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Twenty Thousand Leagues Under the Sea (Barnes & Noble Classics Series) [NOOK Book]

Overview



Twenty Thousand Leagues Under the Sea, by Jules Verne, is part of the Barnes & Noble Classics series, which offers quality editions at affordable prices to the student and the general reader, including new scholarship, thoughtful design, and pages of carefully crafted extras. Here are some of the remarkable features of Barnes ...
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Twenty Thousand Leagues Under the Sea (Barnes & Noble Classics Series)

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Overview



Twenty Thousand Leagues Under the Sea, by Jules Verne, is part of the Barnes & Noble Classics series, which offers quality editions at affordable prices to the student and the general reader, including new scholarship, thoughtful design, and pages of carefully crafted extras. Here are some of the remarkable features of Barnes & Noble Classics:
  • New introductions commissioned from today's top writers and scholars
  • Biographies of the authors
  • Chronologies of contemporary historical, biographical, and cultural events
  • Footnotes and endnotes
  • Selective discussions of imitations, parodies, poems, books, plays, paintings, operas, statuary, and films inspired by the work
  • Comments by other famous authors
  • Study questions to challenge the reader's viewpoints and expectations
  • Bibliographies for further reading
  • Indices & Glossaries, when appropriate
All editions are beautifully designed and are printed to superior specifications; some include illustrations of historical interest. Barnes & Noble Classics pulls together a constellation of influences—biographical, historical, and literary—to enrich each reader's understanding of these enduring works.

 

Widely regarded as the father of modern science fiction, Jules Verne wrote more than seventy books and created hundreds of memorable characters. His most popular novel, Twenty Thousand Leagues Under the Sea, is not only a brilliant piece of scientific prophecy, but also a thrilling story with superb, subtle characterizations.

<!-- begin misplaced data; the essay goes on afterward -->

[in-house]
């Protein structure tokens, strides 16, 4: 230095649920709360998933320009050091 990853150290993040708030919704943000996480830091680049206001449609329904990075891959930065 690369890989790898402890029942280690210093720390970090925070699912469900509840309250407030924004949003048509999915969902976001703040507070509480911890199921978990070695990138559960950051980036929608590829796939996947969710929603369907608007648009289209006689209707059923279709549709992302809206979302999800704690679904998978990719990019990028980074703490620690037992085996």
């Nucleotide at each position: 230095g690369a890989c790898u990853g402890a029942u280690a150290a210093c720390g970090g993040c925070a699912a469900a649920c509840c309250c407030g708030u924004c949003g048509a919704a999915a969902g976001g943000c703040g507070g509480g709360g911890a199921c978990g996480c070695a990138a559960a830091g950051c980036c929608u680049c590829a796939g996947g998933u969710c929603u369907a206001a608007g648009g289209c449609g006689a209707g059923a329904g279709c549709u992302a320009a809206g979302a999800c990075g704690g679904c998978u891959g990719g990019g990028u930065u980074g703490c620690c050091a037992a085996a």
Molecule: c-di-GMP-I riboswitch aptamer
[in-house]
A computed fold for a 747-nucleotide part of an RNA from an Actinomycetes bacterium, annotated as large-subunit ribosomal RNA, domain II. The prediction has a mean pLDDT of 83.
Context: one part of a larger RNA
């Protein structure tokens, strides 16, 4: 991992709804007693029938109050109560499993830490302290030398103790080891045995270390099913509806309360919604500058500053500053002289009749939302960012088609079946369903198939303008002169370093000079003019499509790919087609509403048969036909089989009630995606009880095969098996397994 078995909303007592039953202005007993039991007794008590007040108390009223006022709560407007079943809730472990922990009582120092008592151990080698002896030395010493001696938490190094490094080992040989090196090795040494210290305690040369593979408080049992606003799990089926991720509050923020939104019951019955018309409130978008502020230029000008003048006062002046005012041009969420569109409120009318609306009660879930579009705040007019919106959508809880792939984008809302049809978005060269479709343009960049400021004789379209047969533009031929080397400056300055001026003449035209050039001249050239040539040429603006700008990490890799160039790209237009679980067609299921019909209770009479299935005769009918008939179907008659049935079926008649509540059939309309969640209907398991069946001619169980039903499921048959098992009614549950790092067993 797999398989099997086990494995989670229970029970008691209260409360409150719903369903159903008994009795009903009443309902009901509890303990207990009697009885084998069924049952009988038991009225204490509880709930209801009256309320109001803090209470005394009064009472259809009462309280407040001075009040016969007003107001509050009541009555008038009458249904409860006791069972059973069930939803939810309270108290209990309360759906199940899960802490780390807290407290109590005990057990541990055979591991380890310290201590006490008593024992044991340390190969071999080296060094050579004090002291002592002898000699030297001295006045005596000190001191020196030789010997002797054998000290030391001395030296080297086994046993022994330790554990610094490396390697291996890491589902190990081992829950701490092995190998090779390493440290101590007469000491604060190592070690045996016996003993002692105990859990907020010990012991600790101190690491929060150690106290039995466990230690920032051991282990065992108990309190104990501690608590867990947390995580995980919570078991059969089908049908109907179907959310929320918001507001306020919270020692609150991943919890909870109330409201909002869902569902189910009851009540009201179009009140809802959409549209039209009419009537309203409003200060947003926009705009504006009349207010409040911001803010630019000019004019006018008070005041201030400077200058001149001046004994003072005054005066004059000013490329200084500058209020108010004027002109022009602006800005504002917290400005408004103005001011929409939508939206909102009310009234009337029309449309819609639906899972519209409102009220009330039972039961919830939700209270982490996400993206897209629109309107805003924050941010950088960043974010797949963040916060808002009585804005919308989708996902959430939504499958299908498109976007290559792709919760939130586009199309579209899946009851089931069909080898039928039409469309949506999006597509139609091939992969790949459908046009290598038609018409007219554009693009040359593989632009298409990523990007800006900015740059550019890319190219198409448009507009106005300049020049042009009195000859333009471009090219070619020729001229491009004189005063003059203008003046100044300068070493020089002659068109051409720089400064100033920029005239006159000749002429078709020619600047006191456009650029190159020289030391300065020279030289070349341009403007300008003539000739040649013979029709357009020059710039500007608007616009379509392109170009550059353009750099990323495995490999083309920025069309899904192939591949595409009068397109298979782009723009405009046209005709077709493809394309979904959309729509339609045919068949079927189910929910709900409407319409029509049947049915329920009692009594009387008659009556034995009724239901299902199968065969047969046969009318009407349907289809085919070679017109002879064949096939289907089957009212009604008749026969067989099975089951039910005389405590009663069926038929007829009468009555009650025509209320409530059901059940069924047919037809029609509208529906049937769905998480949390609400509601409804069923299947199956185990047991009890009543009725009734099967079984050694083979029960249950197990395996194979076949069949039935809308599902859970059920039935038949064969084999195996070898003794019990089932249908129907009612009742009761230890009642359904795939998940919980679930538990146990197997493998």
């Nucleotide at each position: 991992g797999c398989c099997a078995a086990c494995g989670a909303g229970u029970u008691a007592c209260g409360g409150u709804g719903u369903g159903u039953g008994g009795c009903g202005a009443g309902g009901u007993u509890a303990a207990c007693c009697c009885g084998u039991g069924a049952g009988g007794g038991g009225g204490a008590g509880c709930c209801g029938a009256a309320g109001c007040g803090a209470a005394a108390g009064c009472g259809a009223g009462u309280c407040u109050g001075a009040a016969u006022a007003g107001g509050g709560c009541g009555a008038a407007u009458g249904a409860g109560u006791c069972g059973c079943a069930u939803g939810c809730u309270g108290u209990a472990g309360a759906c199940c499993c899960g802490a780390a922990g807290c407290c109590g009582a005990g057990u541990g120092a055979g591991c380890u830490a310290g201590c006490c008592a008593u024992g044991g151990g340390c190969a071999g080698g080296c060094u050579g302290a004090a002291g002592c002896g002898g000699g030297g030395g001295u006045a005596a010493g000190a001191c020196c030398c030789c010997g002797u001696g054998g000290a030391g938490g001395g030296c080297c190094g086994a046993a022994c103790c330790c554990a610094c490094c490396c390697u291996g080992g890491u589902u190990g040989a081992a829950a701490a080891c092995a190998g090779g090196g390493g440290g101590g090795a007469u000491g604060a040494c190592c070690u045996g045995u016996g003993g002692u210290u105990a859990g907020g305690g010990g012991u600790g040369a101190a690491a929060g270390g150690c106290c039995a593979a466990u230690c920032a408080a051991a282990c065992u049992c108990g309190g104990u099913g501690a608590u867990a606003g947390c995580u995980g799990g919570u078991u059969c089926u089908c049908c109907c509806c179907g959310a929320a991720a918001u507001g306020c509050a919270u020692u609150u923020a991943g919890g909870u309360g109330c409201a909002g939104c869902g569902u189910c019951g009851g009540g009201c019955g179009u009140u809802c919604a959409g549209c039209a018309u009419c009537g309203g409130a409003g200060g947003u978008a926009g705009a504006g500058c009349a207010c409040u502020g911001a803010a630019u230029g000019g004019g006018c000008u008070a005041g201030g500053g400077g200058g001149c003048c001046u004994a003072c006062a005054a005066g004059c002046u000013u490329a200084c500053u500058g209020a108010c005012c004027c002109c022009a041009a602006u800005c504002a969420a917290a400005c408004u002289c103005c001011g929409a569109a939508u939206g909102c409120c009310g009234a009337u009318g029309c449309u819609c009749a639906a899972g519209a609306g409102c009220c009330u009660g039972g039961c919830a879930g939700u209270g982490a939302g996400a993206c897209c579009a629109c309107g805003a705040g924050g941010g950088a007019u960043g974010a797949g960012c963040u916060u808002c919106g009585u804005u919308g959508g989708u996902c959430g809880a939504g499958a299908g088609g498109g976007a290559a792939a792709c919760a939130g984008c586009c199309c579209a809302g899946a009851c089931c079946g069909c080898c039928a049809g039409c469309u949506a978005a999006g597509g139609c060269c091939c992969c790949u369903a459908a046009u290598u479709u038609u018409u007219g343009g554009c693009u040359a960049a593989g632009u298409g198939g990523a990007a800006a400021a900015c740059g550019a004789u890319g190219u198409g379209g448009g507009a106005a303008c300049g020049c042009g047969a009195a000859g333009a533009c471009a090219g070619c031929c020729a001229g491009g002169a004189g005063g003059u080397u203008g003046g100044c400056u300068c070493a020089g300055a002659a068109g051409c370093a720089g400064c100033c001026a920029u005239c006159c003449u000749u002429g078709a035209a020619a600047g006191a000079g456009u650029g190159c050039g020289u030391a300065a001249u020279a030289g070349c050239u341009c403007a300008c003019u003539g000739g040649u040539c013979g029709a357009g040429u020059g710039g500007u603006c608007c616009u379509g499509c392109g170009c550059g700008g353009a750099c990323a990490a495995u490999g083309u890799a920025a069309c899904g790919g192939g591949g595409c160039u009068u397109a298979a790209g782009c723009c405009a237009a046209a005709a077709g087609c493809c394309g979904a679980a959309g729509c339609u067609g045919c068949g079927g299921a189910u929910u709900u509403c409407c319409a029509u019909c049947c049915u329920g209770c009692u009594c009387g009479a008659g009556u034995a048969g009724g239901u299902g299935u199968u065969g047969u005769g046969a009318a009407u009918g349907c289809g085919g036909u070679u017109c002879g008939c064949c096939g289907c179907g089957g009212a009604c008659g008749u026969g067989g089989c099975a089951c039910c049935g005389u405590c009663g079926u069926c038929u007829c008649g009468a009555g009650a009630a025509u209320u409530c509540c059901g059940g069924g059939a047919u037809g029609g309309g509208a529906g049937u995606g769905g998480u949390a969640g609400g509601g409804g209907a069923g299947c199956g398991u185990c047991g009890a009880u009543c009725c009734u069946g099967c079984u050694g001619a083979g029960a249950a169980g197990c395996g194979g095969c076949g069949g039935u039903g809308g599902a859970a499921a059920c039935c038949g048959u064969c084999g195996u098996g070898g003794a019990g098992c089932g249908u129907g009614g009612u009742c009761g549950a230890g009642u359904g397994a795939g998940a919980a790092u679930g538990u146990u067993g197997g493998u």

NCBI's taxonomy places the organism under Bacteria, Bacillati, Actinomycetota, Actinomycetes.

The year is 1866 and the Pacific Ocean is being terrorized by a deadly sea monster. The U.S. government dispatches marine-life specialist Pierre Aronnax to investigate aboard the warship Abraham Lincoln. When the ship is sunk by the mysterious creature, he and two other survivors discover that the monster is in fact a marvelous submarine—the Nautilus—commanded by the brilliant but bitter Captain Nemo. Nemo refuses to let his guests return to land, but instead taking them on a series of fantastic adventures in which they encounter underwater forests, giant clams, monster storms, huge squid, treacherous polar ice and—most spectacular of all—the magnificent lost city of Atlantis!

Victoria Blake is a freelance writer. She has worked at the Paris Review and contributed to the Boulder Daily Camera, small literary presses in the United States, and English-language publications in Bangkok, Thailand. She currently lives and works in San Diego, California.

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Product Details

  • ISBN-13: 9781411433366
  • Publisher: Barnes & Noble
  • Publication date: 6/1/2009
  • Series: Barnes & Noble Classics Series
  • Sold by: Barnes & Noble
  • Format: eBook
  • Pages: 352
  • Sales rank: 143,215
  • File size: 2 MB

Meet the Author

Victoria Blake is a freelance writer. She has worked at the Paris Review and contributed to the Boulder Daily Camera, small literary presses in the United States, and English-language publications in Bangkok, Thailand. She currently lives and works in San Diego, California.

Biography

The creator of the roman scientifique, the popular literary genre known today as science fiction, Jules Gabriel Verne was born in the port town of Nantes, France, in 1828. His father, Pierre, was a prominent lawyer, and his mother, Sophie, was from a successful ship-building family. Despite his father's wish that he pursue law, young Jules was fascinated by the sea and all things foreign and adventurous. Legend holds that at age eleven he ran away from school to work aboard a ship bound for the West Indies but was caught by his father shortly after leaving port. Jules developed an abiding love of science and language from a young age. He studied geology, Latin, and Greek in secondary school, and frequently visited factories, where he observed the workings of industrial machines. These visits likely inspired his desire for scientific plausibility in his writing and perhaps informed his depictions of the submarine Nautilus and the other seemingly fantastical inventions he described.